The Team

Mr Alfonso Timoneda,
Graduate Student, Department of Plant Sciences, University of Cambridge

Dr Payam Mehrshahi,
Postdoctoral scientist, Department of Plant Sciences, University of Cambridge

Dr Samuel Brockington,
Research group leader, Department of Plant Sciences, University of Cambridge


Project Outputs

Project Report

Summary of the project's achievements and future plans

Project Proposal

Original proposal and application

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Project Resources


Progress Report: 1st March 2018

Summary

Betalain pigments are plant metabolites showing a wide variety of potential applications in the pharmaceutical, agricultural and food industry. Given the potential shown, it is important to further understand the biosynthetic processes leading to betalain production and accumulation in plants and how this knowledge can be used to engineer new industrial production hosts using model organisms like microalgae. We proposed to heterologously express the betalain biosynthetic pathway in Chlamydomonas reinhardtii with metabolic flux artificially regulated towards betacyanin or betaxanthin production by the use of riboswitches that respond to exogenous supplementation of culture media with thiamine and hydroxyethyl thiazole (HET). Such riboswitch-driven regulation of the branch point enzymes would allow the ratio of cyclo-DOPA to betalamic acid to be “controlled” and thereby selectively shift the overall coloration produced towards the red or the yellow spectra respectively. We have synthesised the sequences of five betalain biosynthetic genes (CYP76AD1, CYP76AD6, DODAa, and cDOPA5GT) previously domesticated and optimised to reflect codon usage in the nuclear genome of C. reinhardtii. We also isolated two recently published constitutive promoter and terminator combinations that constitute new tools for gene expression in C. reinhardtii (RPL23, FDX1). Five different multigene vectors were successfully assembled via MoClo Golden Gate cloning and transformed in the nuclear genome of C. reinhardtii. Selection and confirmation of expressing clones will be done in the near future and further analysis will determine riboswitch ability to modulate the betalain pathway.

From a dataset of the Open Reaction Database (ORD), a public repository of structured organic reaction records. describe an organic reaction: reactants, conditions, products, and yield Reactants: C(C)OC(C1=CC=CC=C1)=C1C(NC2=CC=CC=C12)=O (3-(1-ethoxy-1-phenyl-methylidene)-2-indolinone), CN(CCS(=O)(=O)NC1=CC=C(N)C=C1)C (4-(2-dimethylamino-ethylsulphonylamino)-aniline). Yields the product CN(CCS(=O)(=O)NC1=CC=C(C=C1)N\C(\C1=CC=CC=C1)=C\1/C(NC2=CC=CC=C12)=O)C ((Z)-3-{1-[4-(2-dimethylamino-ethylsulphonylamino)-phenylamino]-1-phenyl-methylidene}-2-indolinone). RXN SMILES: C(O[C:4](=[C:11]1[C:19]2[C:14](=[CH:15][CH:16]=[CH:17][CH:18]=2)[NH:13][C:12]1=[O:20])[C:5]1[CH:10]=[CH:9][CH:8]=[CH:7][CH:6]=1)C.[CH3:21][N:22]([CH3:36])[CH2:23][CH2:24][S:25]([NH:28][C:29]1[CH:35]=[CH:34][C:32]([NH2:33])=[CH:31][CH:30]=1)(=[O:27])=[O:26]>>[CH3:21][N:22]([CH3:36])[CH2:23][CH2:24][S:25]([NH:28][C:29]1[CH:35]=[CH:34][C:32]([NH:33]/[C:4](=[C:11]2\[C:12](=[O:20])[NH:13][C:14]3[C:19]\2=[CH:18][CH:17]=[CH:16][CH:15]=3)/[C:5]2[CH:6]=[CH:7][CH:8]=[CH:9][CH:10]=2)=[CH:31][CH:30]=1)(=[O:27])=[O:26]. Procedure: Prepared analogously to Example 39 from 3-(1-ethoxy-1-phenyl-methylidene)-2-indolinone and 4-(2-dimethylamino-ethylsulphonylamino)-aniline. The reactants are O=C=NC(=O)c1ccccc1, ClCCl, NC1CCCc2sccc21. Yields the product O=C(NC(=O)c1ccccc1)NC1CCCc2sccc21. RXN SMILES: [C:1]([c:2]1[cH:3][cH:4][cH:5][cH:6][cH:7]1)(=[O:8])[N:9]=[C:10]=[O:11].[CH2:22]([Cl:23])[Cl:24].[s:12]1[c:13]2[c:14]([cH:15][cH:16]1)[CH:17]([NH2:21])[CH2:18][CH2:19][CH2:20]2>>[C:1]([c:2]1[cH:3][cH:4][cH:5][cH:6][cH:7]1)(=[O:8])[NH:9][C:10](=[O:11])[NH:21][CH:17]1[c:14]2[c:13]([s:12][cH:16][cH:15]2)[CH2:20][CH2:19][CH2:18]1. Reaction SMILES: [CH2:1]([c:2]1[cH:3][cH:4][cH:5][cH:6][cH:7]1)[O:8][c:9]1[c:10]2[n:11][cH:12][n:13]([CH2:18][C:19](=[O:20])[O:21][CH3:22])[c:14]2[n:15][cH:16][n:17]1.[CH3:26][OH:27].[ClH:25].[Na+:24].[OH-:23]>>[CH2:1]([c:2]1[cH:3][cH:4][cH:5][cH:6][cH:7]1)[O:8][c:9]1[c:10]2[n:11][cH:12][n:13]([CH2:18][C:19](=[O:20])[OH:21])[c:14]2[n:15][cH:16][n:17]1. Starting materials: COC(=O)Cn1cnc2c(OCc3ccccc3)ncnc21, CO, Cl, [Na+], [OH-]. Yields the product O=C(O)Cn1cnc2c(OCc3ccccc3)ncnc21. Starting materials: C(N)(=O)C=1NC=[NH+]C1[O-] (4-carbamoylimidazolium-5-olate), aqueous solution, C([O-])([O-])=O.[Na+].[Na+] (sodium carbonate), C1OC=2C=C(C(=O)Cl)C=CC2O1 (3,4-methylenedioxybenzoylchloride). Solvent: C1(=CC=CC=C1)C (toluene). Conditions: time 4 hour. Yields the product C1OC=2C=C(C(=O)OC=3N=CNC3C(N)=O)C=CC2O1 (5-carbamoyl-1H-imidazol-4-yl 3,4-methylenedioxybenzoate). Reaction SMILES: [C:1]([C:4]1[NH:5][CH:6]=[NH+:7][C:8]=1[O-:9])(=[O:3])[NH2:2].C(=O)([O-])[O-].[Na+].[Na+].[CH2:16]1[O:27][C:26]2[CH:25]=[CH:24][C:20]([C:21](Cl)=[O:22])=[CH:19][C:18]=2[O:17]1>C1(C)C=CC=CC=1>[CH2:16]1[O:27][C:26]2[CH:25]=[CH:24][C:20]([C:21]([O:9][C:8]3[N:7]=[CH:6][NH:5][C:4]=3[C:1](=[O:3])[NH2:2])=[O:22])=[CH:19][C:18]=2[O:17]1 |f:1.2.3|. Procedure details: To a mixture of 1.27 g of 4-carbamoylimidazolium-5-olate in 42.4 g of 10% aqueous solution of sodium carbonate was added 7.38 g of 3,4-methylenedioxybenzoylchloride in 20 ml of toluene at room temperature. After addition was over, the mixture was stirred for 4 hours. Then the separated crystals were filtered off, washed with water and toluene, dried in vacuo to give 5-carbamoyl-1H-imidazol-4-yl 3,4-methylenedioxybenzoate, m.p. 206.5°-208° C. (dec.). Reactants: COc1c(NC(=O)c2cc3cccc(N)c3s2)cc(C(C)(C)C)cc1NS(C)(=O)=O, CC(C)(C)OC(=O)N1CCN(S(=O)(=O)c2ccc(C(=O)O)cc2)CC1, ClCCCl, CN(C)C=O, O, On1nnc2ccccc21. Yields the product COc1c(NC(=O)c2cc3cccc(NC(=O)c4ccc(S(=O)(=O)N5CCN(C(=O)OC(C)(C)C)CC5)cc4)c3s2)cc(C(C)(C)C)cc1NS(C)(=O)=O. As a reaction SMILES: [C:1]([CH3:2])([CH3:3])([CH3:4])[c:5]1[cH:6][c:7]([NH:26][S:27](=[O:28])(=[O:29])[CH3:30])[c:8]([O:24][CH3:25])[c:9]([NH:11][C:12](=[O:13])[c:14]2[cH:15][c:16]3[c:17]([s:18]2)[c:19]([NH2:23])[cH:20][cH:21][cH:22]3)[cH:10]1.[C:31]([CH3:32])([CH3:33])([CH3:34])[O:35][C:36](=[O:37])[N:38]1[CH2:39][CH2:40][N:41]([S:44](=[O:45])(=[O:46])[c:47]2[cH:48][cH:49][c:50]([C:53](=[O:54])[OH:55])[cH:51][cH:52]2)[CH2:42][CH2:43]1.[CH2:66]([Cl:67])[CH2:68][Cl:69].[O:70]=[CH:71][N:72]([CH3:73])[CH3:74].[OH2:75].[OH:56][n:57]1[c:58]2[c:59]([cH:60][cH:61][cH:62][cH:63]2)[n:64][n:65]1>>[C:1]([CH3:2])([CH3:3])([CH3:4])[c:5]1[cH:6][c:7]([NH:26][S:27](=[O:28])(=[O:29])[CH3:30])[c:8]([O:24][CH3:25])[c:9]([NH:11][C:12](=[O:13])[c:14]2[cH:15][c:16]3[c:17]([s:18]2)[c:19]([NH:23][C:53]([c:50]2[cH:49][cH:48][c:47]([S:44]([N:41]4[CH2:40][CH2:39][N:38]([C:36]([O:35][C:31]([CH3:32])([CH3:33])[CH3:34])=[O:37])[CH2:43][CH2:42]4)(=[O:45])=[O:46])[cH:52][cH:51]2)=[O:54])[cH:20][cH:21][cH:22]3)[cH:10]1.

Report and outcomes

To produce C. reinhardtii strains that are able to produce betalains in a regulated manner, the following milestones had to be addressed.

  1. Codon optimisation and gene synthesis

    We synthesised the sequences of five betalain biosynthetic genes (CYP76AD1, CYP76AD6, DODAa, and cDOPA5GT) previously optimised to reflect codon usage in the nuclear genome of C. reinhardtii. Beta vulgaris transcript sequences were used as templates for the codon optimisation for all genes, except for cDOPA5GT which was retrieved from the Mirabilis jalapa transcriptome. Domestication was done against BpiI, BsaI and SapI restriction sites to ensure compatibility with MoClo and Loop Golden Gate assembly protocols. Synthesis, domestication and codon optimisation were performed by the GeneArt gene synthesis service provided by Thermo Fisher Scientific. In all cases, genes were synthesised with flanking regions containing compatible MoClo Golden Gate overhangs and BsaI restriction sites, and entry plasmids were generated including a kanamycin resistance gene. Plasmid design was performed in order to be able to be used directly as MoClo level 0 vectors.

    See Table 1 for complete list of generated vectors.


  2. Cloning of RPL23 and FDX1 promoter and terminator pairs